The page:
The piece was transferred from al-Aqsa Mosque to the Islamic Museum in around 1929 during renovation works that took place following an earthquake which struck Jerusalem in 1927.
Jerusalem was narrowed down as the place of the production of this piece in view of the presence of a permanent workshop for the production of such windows in the Haram al-Sharif. This workshop is still active at the Haram today and was re-established following a fire at al-Aqsa Mosque in 1969.
Flood, F. B., “The Ottoman Windows in the Dome of the Rock and al-Aqsa Mosque”, in S. Auld and R. Hillenbrand (eds), Ottoman Jerusalem, London, 2000.
Nazmi Al-Ju'beh "Stucco stained-glass window" in Discover Islamic Art, Museum With No Frontiers, 2021. http://islamicart.museumwnf.org/database_item.php?id=object;ISL;pa;Mus01;47;en
Prepared by: Nazmi Al-Ju'behNazmi Al-Ju'beh
Nazmi Al-Ju'beh is an archaeologist and historian and Co-Director of RIWAQ, Centre for Architectural Conservation in Ramallah, Palestine. He studied at Birzeit University in Palestine and at Tübingen University in Germany. He taught at Birzeit University and at al-Quds University. He was Director of the Islamic Museum, al-Haram al-Sharif, Jerusalem, and directed various cultural heritage projects in Palestine, including surveys of archaeological and architectural sites. He was a major contributor to Pilgrimage, Sciences and Sufism: Islamic Art in the West Bank and Gaza (Vienna: MWNF, 2004) and is the author of numerous publications on the history, archaeology and cultural heritage of Palestine.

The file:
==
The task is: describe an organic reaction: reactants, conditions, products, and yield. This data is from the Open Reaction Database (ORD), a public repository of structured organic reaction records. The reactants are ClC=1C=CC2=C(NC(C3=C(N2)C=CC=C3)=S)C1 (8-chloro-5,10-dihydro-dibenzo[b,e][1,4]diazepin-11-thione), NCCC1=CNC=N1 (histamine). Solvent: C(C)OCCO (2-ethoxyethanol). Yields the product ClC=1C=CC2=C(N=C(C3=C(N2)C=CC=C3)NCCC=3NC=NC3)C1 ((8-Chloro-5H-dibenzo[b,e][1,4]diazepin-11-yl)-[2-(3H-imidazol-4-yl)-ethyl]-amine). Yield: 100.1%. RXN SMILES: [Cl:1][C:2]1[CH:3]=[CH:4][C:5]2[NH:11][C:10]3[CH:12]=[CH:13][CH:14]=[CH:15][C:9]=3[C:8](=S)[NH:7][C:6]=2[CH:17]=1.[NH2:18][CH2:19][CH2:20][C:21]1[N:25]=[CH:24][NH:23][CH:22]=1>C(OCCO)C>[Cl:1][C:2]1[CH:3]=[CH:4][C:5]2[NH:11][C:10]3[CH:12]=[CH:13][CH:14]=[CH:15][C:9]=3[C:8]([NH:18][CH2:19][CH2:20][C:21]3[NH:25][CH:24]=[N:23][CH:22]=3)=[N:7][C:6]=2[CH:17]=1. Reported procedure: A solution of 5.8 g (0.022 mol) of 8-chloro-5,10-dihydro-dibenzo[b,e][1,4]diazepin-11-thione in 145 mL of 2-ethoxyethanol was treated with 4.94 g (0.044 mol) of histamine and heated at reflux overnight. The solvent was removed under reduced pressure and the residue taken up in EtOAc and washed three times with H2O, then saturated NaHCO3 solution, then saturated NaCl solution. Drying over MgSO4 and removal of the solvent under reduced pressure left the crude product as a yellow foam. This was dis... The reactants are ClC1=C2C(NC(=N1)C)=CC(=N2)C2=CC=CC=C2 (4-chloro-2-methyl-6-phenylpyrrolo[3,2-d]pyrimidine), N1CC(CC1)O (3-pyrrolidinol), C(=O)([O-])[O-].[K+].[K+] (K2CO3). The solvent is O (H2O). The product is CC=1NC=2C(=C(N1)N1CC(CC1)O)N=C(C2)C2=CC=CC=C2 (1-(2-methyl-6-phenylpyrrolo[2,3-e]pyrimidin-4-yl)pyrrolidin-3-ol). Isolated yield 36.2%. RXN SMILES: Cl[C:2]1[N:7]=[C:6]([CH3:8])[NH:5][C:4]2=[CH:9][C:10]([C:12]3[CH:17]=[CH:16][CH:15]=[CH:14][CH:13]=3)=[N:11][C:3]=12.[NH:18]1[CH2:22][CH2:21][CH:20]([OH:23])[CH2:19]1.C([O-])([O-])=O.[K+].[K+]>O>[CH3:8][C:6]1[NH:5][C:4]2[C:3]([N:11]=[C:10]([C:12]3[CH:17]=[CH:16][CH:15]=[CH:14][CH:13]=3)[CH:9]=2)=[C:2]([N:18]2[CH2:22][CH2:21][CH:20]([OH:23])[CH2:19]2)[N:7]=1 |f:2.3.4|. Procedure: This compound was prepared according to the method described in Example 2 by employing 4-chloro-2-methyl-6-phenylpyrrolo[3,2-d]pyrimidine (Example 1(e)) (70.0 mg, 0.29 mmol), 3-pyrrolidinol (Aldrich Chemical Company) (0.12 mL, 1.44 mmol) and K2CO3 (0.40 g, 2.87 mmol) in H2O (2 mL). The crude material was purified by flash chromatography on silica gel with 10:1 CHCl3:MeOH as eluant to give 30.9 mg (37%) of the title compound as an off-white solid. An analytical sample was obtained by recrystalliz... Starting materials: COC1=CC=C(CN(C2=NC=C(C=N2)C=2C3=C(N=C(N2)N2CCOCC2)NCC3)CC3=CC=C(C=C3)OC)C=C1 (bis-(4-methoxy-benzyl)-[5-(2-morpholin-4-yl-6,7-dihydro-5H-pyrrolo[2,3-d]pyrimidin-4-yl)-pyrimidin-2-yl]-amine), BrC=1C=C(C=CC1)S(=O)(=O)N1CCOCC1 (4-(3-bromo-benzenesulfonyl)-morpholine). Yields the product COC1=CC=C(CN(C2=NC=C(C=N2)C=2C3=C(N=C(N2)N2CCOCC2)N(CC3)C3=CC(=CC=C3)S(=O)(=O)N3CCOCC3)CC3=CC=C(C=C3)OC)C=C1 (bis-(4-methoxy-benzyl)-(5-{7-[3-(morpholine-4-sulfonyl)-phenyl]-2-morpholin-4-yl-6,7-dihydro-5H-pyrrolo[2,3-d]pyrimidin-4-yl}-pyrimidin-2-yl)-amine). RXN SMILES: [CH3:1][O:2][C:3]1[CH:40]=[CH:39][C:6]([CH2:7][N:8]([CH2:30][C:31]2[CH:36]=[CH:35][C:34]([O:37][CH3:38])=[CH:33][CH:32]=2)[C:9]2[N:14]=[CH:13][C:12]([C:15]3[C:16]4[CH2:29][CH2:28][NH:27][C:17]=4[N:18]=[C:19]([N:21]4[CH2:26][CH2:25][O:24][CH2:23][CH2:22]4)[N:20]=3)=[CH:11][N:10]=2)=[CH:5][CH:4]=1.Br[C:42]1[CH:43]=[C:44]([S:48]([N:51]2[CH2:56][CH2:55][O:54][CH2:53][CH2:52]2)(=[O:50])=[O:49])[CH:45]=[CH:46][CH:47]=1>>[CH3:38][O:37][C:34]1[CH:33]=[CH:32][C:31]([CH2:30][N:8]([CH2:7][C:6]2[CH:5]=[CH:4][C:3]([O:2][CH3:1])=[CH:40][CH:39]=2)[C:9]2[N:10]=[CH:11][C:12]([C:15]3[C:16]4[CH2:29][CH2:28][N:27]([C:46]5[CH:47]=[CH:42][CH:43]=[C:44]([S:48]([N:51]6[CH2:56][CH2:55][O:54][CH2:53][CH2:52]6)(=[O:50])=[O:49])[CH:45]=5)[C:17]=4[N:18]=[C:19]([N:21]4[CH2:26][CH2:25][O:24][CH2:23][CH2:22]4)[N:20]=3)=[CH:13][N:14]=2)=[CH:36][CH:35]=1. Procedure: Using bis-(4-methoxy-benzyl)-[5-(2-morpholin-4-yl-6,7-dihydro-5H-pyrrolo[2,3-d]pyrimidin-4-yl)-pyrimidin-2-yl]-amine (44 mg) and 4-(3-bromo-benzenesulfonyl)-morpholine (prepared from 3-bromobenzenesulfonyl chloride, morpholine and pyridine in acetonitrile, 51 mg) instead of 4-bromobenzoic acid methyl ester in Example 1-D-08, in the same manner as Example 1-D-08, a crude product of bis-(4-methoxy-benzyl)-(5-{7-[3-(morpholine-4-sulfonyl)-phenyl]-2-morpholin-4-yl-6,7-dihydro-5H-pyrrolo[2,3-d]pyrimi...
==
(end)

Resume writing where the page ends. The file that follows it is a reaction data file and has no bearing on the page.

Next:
Copyedited by: Majd Musa
Translation by: Amal Sachedina (from the Arabic).
Translation copyedited by: Mandi GomezMandi Gomez
Amanda Gomez is a freelance copy-editor and proofreader working in London. She studied Art History and Literature at Essex University (1986–89) and received her MA (Area Studies Africa: Art, Literature, African Thought) from SOAS in 1990. She worked as an editorial assistant for the independent publisher Bellew Publishing (1991–94) and studied at Bookhouse and the London College of Printing on day release. She was publications officer at the Museum of London until 2000 and then took a role at Art Books International, where she worked on projects for independent publishers and arts institutions that included MWNF’s English-language editions of the books series Islamic Art in the Mediterranean. She was part of the editorial team for further MWNF iterations: Discover Islamic Art in the Mediterranean Virtual Museum and the illustrated volume Discover Islamic Art in the Mediterranean.
True to its ethos of connecting people through the arts, MWNF has provided Amanda with valuable opportunities for discovery and learning, increased her editorial experience, and connected her with publishers and institutions all over the world. More recently, the projects she has worked on include MWNF’s Sharing History Virtual Museum and Exhibition series, Vitra Design Museum’s Victor Papanek and Objects of Desire, and Haus der Kulturen der Welt’s online publication 2 or 3 Tigers and its volume Race, Nation, Class.
MWNF Working Number: PA 47
Islamic Dynasties / Period
On display in
Discover Islamic Art Exhibition(s)The Ottomans | Art in the Spaces of Prayer